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A Publication of WTVP

Recently, Hewitt Associates released a national report on health insurance costs and trends that provides some very valuable information for both employers and employees.

Hewitt's study consisted of 300 major employers with at least 5,000 employees and a database of 2,200 health plans with 16.5 million enrollees. Company-paid premiums are projected to go up 12.6 percent, according to this annual study of health insurance costs, done in preparation for the 2004 open enrollment season. Workers are projected to pay an average of 22.3 percent of the cost of their coverage, up from 20.5 percent this year. Employee contributions have doubled in the last five years, while employers' health insurance costs have risen about 60 percent. Nationally, the average employee will pay about $1,565 in 2004.

What does this information mean for central Illinois? We may need to start thinking of alternative means to provide quality health care while controlling the spiraling costs. By working with an insurance professional, you can begin to understand the new concepts continuously being created by new legislation.

Some employers, particularly smaller companies that face annual rate increases of 20 to 30 percent or more, are making workers pay a larger share of the premium, and are beginning to switch away from traditional health insurance such as HMOs or preferred provider organizations (PPOs) to consumer directed health plans.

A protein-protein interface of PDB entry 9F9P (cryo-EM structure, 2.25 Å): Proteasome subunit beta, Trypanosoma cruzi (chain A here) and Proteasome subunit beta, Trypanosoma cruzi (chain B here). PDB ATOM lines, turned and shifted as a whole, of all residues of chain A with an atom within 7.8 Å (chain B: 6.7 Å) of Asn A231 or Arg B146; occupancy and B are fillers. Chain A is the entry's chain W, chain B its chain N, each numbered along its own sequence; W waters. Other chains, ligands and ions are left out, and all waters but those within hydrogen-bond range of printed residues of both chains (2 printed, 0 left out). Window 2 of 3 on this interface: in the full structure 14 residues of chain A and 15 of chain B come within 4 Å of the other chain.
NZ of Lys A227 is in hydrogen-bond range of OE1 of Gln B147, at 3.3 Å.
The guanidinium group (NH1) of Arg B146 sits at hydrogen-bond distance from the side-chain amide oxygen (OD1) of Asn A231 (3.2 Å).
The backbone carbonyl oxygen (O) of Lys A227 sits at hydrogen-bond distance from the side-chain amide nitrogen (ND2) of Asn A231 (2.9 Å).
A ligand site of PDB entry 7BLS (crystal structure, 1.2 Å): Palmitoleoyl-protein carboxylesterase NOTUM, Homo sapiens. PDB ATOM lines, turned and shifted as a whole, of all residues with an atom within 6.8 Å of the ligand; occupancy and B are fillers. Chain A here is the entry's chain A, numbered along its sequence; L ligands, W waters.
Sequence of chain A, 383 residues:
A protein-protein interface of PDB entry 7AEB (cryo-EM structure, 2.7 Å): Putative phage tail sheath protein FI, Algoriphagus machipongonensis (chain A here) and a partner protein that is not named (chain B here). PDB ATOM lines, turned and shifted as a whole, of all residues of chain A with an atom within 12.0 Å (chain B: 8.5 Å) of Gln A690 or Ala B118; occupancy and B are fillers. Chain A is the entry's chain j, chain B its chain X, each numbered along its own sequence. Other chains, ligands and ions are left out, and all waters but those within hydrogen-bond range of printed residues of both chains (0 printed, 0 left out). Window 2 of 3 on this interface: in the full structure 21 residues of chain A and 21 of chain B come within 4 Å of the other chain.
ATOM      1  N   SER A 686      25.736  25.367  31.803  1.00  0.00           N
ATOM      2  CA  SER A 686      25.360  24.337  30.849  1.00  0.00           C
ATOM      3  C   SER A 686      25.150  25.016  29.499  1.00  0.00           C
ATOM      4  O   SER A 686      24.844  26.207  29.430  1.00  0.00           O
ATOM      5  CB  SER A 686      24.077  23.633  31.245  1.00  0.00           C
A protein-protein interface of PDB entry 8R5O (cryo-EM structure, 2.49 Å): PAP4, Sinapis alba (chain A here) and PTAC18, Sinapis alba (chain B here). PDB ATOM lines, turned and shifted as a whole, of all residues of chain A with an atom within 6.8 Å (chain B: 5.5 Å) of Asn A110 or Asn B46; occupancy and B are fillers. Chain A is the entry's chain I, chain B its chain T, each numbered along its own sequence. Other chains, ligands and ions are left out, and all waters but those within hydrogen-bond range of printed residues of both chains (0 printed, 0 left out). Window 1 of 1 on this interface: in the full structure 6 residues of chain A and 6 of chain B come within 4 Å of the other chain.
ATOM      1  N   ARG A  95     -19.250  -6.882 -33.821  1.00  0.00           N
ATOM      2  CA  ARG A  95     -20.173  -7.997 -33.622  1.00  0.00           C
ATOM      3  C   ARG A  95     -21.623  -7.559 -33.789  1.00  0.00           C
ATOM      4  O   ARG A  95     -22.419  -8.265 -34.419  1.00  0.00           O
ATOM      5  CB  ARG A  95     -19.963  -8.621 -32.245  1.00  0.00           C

Such plans let employees or the company decide how much they want to spend on medical care, setting aside a defined amount of money to put toward medical costs. The money is put into a fund to pay for doctor visits and deductibles or co-payments for prescription medication. Dollars that go unused can be rolled over into the following year. If funds are exhausted in one year, workers typically pay the bills until their next allotment. Often, the employer maintains the contribution to the fund at the same level each year, which could result in the employee paying more if they spend all of the money in their account, insurance analysts say. Or, the company can keep money not used to reduce its premium in future years.

Critics say such plans are typically popular for younger and healthier groups of workers that are less likely to exhaust the money in their spending accounts. They also fear such plans will cause people to put off medical treatments to avoid spending money in their accounts.

Destiny Health has been a leader in these defined contribution plans. They're a provider that's helping keep renewals lower than the national average-namely by offering appropriate incentives for employees. This includes a wellness program that encourages healthy lifestyles, as well as rewards for carrying over a balance in the Personal Medical Fund. Some employers are trying to hold down costs by offering additional wellness programs to reduce demand for health care services, while increasing education about lower-cost generic drugs.

It's clear the shift of health care costs from companies to workers continues. In some cases, workers may actually be taking home less than they were before being given annual raises averaging between 3 and 4 percent, Hewitt figures show.

Options do exist in the marketplace that will benefit both employees and employers. Continue working with your insurance professional to assist you in the insurance options available today. IBI

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